The Influence of the Financial Crisis

The financial crisis was a watershed event that invited a rethinking of modern finance. The growth trend from previous decades was broken, the sector’s image deteriorated, and a host of new regulation was introduced at the European Union and at national state level. Continuing low growth, debt overhang, and low interest rates pose serious problems for existing business models parralel with technological change and globalization causing major challenges.

The above makes questions abound; Is the financial sector effectively becoming a sector where shareholders and board members have no real commercial impact, and where it is indirectly quasi nationalized? Will Apple, Google or other hi-tech players take over? Will crowd finance undermine it? What role will boards play in a new regulatory environment? Must Nordic institutions eventually end up as subsidiaries of major multinationals? Is the sector responsible for low investment, job creation, and growth even in a zero-interest rate regime? And is a decline in the financial sector employment inevitable?

About the Research Project

The Nordic Finance and the Good Society project will take an open and multi-disciplinary approach. The goal is to give the general public access to leading research on the Danish and Nordic financial sector. The aim is to publish 12-14 papers in relevant disciplines and to prepare a comprehensive research report outlining strategic positions throughout the sector, including the competitive environment, employment potential, and future business opportunities.

Ultimately, Nordic finance needs to establish a new competitive platform or risk marginalization in the EU. The goal is to contribute to future strategy and business policy discussions, in both the Danish and the Nordic context, but also to provide new knowledge on corporate governance and financial strategy that can create opportunities for developing new courses, containing both fields.

Robert Shiller’s 2012 book, Finance and the Good Society, provided inspiration and intellectual background for the project and contains a comprehensive overview of many aspects of modern finance. Equally important, the project is a reminder for firms of their economic and social impact.

The Nordic Financial Sector

The financial sector is an essential part of a modern society, but its traditional position is jeopardized due to a combination of internal and external factors. Should this be a concern for key decision makers at either a National or European level? Or should current policies be maintained?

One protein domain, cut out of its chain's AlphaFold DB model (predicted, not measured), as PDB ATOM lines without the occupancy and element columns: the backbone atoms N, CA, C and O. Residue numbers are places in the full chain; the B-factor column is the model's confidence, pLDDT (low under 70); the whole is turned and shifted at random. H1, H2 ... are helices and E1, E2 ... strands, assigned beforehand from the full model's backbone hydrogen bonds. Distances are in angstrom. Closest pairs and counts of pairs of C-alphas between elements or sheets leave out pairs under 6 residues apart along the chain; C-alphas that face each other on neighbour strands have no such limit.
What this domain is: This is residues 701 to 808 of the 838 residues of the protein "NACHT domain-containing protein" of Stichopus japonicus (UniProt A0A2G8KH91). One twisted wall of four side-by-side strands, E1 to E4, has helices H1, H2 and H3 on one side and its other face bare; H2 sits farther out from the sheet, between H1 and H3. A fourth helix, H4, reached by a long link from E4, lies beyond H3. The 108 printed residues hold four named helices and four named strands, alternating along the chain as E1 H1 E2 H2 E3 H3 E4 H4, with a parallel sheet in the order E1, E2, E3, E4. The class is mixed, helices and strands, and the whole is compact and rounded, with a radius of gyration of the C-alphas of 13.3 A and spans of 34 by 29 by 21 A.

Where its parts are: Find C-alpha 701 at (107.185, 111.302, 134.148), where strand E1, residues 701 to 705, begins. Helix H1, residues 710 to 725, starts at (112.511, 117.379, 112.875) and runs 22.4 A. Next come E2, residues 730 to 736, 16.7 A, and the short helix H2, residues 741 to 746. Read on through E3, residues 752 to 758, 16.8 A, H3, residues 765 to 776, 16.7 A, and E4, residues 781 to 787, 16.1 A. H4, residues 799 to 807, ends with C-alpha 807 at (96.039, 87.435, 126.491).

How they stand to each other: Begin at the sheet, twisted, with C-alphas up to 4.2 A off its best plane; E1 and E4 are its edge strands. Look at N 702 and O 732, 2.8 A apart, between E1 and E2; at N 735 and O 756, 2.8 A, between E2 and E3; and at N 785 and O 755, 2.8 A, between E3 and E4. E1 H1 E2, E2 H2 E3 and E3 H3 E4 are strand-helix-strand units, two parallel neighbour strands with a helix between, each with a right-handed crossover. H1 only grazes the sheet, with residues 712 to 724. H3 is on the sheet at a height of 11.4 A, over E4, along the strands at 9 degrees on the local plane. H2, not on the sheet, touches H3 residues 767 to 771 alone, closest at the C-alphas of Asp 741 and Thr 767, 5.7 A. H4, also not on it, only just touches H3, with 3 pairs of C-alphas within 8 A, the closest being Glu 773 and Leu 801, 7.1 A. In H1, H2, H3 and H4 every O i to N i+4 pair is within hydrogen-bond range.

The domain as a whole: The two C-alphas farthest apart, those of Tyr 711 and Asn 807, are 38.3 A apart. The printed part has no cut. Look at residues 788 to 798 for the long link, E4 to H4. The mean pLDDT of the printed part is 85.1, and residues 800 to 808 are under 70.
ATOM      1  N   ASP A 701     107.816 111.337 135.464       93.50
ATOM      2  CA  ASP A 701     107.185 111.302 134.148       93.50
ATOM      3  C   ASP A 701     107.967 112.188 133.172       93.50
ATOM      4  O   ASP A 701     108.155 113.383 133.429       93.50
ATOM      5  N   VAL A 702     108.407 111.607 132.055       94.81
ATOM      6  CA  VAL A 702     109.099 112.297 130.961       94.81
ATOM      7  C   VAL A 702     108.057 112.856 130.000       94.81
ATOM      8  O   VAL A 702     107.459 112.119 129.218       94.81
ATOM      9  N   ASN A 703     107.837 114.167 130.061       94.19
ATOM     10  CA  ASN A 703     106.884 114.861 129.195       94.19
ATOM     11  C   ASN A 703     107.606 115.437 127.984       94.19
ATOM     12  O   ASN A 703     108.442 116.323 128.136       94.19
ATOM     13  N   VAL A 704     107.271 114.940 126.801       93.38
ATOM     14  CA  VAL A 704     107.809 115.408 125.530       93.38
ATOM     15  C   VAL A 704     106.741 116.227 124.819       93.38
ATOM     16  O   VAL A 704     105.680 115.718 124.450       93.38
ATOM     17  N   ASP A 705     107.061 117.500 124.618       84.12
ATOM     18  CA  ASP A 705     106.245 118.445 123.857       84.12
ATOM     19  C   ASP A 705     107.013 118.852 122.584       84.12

Currently, the financial sector accounts for 4.5 – 5.0% of GDP in Denmark (Statistics Denmark) and ultimately, it has a major indirect impact on growth, job creation, and destruction in other sectors (e.g. manufacturing, services, agro). 

Current domestic framework conditions are challenging and may even deteriorate further in the years to come. New technology, dramatically increasing international competition, swelling regulation, and a low interest environment are blowing a Schumpeterian gale of changes. Furthermore, traditional Nordic financial institutions have only to a limited degree been export driven compared to other sectors and include no genuine European or global leaders. All of this are striking compared to other sectors, especially considering a rapidly growing global middle class demanding stable financial products delivered by reliable financial institutions. Nordic financial players have generally been late to adopt to globalization compared to US, Japanese, UK, and German players. If Nordic financial companies are unable to find at least the right business model in an ever-changing European market environment, it will unquestionably have a negative impact from a shareholder perspective.

What else is at risk and why should we be concerned? Overall, there are 150,000 financial employees in the Nordic countries – 65,000 in Denmark, all playing an important and significant role in the Nordic countries’ economies. However, since 2008 major job losses have occurred in this sector, especially among traditional bank employees.

A particular concern is what general framework conditions will be like in the future. There is a risk, that within the area of corporate governance and regulation, the Nordic countries will be driven into an Anglo Saxon corporate governance model without understanding the medium-term business and economic consequences.

Furthermore, new growth sectors such as fintech, asset managers, pension funds, and financial IT solution providers are questioning if they have the right framework conditions compared to other EU and global competitors.

Given the nearly total collapse of the financial system, what role should it play in our future society? Or as expressed by Shiller (2012) “How can finance, as a science, a practice and a source of economic innovation, be used to advance the goals of the good society? How can finance promote freedom, prosperity, equality and economic security?